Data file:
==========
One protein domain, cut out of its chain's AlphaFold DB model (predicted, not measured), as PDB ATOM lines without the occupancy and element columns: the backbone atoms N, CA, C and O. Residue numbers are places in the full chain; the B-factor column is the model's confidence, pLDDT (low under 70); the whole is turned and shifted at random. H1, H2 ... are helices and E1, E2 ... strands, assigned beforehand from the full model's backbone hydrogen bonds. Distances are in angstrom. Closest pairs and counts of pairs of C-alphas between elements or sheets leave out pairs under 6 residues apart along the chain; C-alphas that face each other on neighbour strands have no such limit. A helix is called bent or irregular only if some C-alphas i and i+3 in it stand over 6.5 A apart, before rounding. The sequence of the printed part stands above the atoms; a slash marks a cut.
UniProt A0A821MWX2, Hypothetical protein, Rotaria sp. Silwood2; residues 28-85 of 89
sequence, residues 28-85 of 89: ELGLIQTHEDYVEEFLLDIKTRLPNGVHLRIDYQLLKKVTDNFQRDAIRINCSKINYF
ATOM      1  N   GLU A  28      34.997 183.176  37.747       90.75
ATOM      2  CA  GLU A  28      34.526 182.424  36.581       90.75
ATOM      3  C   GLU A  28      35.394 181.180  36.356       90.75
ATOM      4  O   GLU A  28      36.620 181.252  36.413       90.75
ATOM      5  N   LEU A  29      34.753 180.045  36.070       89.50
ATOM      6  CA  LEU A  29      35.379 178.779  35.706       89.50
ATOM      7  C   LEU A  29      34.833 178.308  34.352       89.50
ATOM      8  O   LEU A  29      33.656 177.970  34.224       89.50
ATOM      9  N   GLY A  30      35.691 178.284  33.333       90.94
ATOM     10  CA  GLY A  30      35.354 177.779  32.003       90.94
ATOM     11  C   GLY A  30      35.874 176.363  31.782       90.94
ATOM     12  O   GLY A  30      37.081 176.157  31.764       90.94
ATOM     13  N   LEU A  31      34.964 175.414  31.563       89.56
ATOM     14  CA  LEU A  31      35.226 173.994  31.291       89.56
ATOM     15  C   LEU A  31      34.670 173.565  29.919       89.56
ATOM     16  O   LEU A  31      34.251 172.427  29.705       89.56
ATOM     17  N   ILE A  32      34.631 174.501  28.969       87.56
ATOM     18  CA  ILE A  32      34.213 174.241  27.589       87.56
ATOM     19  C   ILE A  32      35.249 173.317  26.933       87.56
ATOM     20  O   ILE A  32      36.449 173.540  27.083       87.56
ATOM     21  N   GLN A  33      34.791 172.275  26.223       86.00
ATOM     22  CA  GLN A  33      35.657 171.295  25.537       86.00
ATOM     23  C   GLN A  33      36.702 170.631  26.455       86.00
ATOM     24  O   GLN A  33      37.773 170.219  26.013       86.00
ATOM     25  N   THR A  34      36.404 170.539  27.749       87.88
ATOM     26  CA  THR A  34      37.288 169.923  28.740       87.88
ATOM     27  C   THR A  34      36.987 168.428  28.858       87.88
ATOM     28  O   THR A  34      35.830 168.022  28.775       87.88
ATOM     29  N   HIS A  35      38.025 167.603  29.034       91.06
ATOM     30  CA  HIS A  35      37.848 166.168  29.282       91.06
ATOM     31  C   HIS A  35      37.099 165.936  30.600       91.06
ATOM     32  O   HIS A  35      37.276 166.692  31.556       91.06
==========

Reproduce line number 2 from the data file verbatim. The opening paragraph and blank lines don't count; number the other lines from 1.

sequence, residues 28-85 of 89: ELGLIQTHEDYVEEFLLDIKTRLPNGVHLRIDYQLLKKVTDNFQRDAIRINCSKINYF